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Little Women
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Bibliographic Detail
Publisher Createspace Independent Pub
Publication date October 4, 2014
Pages 468
Binding Paperback
Book category Adult Fiction
ISBN-13 9781502593894
ISBN-10 1502593890
Dimensions 1.06 by 6 by 9 in.
Availability§ Publisher Out of Stock
Original list price $12.99
§As reported by publisher
Summaries and Reviews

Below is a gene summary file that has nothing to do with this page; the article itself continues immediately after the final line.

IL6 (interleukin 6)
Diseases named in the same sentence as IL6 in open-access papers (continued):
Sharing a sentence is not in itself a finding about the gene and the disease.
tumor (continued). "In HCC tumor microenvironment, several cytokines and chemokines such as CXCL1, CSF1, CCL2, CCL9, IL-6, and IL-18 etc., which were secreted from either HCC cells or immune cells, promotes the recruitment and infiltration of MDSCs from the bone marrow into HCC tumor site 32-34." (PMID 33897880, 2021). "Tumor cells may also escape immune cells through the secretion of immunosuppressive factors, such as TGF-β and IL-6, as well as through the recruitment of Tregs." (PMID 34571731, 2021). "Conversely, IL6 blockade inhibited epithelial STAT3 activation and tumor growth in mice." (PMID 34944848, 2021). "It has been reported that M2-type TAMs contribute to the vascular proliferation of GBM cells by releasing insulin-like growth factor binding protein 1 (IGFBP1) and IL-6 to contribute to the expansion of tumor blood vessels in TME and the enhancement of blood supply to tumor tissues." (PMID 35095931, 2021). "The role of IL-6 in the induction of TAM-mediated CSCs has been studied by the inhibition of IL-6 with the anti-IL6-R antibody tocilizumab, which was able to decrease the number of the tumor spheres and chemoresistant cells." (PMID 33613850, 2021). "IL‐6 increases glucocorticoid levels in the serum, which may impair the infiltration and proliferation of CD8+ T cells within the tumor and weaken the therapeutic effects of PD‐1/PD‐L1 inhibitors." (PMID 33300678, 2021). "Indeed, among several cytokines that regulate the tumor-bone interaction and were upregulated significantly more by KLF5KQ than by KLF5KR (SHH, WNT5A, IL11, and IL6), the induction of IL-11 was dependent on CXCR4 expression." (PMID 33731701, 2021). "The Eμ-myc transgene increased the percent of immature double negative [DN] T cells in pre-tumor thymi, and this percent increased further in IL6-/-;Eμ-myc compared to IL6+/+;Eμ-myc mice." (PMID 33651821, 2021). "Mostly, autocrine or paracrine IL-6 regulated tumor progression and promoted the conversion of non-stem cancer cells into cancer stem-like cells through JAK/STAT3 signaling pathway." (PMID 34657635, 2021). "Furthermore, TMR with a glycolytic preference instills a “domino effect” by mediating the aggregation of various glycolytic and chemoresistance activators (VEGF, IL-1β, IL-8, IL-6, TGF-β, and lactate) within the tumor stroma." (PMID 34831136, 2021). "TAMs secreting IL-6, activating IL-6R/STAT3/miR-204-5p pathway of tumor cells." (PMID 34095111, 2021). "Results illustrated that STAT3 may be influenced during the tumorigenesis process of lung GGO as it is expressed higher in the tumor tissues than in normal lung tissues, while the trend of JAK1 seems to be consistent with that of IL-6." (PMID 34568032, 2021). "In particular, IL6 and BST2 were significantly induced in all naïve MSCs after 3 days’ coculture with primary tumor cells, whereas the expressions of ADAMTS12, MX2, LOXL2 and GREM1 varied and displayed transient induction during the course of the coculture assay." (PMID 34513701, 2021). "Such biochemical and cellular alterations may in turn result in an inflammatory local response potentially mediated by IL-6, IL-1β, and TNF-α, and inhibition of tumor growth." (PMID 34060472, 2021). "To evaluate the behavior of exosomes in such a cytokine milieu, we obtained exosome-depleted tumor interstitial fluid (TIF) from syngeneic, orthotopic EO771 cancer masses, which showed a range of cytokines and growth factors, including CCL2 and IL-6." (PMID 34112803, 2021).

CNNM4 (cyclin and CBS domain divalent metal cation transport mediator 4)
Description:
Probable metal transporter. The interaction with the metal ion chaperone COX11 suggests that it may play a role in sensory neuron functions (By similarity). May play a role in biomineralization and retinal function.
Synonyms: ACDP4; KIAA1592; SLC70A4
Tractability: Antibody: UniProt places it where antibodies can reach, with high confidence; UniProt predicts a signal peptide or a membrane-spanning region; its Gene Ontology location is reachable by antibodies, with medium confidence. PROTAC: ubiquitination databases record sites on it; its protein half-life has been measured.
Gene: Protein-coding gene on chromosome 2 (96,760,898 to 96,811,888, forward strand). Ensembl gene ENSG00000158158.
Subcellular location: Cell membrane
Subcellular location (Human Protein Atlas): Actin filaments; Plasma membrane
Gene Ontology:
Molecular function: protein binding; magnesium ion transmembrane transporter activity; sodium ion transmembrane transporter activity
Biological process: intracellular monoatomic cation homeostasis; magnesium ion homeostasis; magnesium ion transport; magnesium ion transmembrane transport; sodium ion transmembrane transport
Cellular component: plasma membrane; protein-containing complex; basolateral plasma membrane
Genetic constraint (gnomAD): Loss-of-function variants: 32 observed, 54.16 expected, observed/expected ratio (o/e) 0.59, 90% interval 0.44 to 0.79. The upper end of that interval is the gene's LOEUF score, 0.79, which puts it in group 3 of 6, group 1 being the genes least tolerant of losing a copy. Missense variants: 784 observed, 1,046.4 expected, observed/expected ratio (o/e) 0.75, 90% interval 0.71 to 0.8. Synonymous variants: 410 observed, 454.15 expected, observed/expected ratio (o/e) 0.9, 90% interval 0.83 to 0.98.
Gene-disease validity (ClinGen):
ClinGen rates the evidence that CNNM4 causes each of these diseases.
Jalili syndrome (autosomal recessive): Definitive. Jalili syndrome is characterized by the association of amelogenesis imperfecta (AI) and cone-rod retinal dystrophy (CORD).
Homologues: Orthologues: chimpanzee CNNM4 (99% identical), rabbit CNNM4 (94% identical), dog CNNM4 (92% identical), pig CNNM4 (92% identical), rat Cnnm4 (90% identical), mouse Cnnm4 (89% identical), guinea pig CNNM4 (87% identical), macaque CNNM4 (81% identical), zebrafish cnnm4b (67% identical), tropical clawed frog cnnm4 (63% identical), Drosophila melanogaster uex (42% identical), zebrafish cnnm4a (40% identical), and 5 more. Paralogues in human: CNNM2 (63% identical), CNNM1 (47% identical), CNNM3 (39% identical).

Amazon.com description: Product Description: Little Women is a novel by American author Louisa May Alcott (1832–1888), which was originally published in two volumes in 1868 and 1869. Alcott wrote the books over several months at the request of her publisher. Following the lives of the four March sisters—Meg, Jo, Beth and Amy—the novel details their passage from childhood to womanhood and is loosely based on the author and her three sisters.[3][4]:202 Little Women was an immediate commercial and critical success with readers demanding to know more about the characters. Alcott quickly completed a second volume (entitled Good Wives in the United Kingdom, although this name originated from the publisher and not from Alcott). It was also successful. The two volumes were issued in 1880 as a single novel entitled Little Women. Alcott wrote two sequels to her popular work, both of which also featured the March sisters: Little Men (1871) and Jo's Boys (1886). Although Little Women was a novel for girls, it differed notably from the current writings for children, especially girls. The novel addressed three major themes: "domesticity, work, and true love, all of them interdependent and each necessary to the achievement of its heroine's individual identity."[5]:200 Little Women "has been read as a romance or as a quest, or both. It has been read as a family drama that validates virtue over wealth", but also "as a means of escaping that life by women who knew its gender constraints only too well".[6]:34 According to Sarah Elbert, Alcott created a new form of literature, one that took elements from Romantic children's fiction and combined it with others from sentimental novels, resulting in a totally new format. Elbert argued that within Little Women can be found the first vision of the "All-American girl" and that her multiple aspects are embodied in the differing March sisters.[5]:199 The book has been adapted for cinema; twice as silent film and four times with sound in 1933, 1949, 1978 and 1994. Six television series were made, including four by the BBC—1950, 1958, 1970 and 2017. Two anime series were made in Japan during the 1980s. A musical version opened on Broadway in 2005. An American opera version in 1998 has been performed internationally and filmed for broadcast on US television in 2001. According to literary critic Sarah Elbert, when using the term "little women", Alcott was drawing on its Dickensian meaning; it represented the period in a young woman's life where childhood and elder childhood were "overlapping" with young womanhood. Each of the March sister heroines had a harrowing experience that alerted her and the reader that "childhood innocence" was of the past, and that "the inescapable woman problem" was all that remained.[5]:196x2 Other views suggest that the title was meant to highlight the inferiority of women as compared to men, or, alternatively, describe the lives of simple people, "unimportant" in the social sense. Four teenaged sisters and their mother, Marmee, live in a new neighborhood in Massachusetts in genteel poverty. Having lost all his money, their father is acting as a pastor, miles from home, involved in the American Civil War. The women face their first Christmas without him. Meg and Jo March, the elder two, have to work in order to support the family: Meg teaches a nearby family of four children; Jo assists her aged great-aunt March, a wealthy widow living in a mansion, Plumfield. Beth has to stay at home and help with housework; Amy is still at school. Meg is beautiful; Jo is a tomboy; Beth is a pianist; Amy is an artist.

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